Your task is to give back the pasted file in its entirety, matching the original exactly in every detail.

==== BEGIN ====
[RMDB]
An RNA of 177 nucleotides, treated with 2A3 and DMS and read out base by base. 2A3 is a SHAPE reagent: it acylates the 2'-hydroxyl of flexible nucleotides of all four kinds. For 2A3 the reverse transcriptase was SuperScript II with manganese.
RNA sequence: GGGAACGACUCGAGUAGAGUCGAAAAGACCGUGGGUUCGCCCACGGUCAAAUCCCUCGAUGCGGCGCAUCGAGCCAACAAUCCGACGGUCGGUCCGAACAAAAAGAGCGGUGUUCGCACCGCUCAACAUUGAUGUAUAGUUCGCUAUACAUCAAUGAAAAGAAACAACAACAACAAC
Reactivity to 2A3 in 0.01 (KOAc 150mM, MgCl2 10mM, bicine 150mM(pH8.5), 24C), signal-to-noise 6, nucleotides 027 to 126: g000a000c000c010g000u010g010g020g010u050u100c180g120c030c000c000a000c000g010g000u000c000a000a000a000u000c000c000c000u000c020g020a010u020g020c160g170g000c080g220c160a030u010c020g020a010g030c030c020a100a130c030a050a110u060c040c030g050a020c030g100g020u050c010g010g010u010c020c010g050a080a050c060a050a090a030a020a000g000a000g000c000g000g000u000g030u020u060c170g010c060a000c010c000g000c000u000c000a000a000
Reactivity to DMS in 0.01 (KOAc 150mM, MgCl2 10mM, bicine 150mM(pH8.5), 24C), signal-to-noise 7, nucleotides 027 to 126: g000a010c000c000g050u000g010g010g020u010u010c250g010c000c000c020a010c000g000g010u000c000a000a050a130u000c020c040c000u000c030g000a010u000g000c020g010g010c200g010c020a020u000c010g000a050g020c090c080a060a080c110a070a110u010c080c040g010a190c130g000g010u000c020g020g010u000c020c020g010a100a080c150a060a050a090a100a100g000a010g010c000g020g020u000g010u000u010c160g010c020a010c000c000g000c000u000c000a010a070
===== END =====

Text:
[RMDB]
An RNA of 177 nucleotides, treated with 2A3 and DMS and read out base by base. 2A3 is a SHAPE reagent: it acylates the 2'-hydroxyl of flexible nucleotides of all four kinds. For 2A3 the reverse transcriptase was SuperScript II with manganese.
RNA sequence: GGGAACGACUCGAGUAGAGUCGAAAAGACCGUGGGUUCGCCCACGGUCAAAUCCCUCGAUGCGGCGCAUCGAGCCAACAAUCCGACGGUCGGUCCGAACAAAAAGAGCGGUGUUCGCACCGCUCAACAUUGAUGUAUAGUUCGCUAUACAUCAAUGAAAAGAAACAACAACAACAAC
Reactivity to 2A3 in 0.01 (KOAc 150mM, MgCl2 10mM, bicine 150mM(pH8.5), 24C), signal-to-noise 6, nucleotides 027 to 126: g000a000c000c010g000u010g010g020g010u050u100c180g120c030c000c000a000c000g010g000u000c000a000a000a000u000c000c000c000u000c020g020a010u020g020c160g170g000c080g220c160a030u010c020g020a010g030c030c020a100a130c030a050a110u060c040c030g050a020c030g100g020u050c010g010g010u010c020c010g050a080a050c060a050a090a030a020a000g000a000g000c000g000g000u000g030u020u060c170g010c060a000c010c000g000c000u000c000a000a000
Reactivity to DMS in 0.01 (KOAc 150mM, MgCl2 10mM, bicine 150mM(pH8.5), 24C), signal-to-noise 7, nucleotides 027 to 126: g000a010c000c000g050u000g010g010g020u010u010c250g010c000c000c020a010c000g000g010u000c000a000a050a130u000c020c040c000u000c030g000a010u000g000c020g010g010c200g010c020a020u000c010g000a050g020c090c080a060a080c110a070a110u010c080c040g010a190c130g000g010u000c020g020g010u000c020c020g010a100a080c150a060a050a090a100a100g000a010g010c000g020g020u000g010u000u010c160g010c020a010c000c000g000c000u000c000a010a070